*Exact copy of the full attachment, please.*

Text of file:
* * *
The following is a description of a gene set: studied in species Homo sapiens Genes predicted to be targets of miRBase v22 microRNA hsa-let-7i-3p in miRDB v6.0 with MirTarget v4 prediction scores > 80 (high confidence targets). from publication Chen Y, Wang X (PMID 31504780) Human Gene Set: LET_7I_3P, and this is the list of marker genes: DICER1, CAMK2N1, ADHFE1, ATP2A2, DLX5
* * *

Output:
The following is a description of a gene set: studied in species Homo sapiens Genes predicted to be targets of miRBase v22 microRNA hsa-let-7i-3p in miRDB v6.0 with MirTarget v4 prediction scores > 80 (high confidence targets). from publication Chen Y, Wang X (PMID 31504780) Human Gene Set: LET_7I_3P, and this is the list of marker genes: DICER1, CAMK2N1, ADHFE1, ATP2A2, DLX5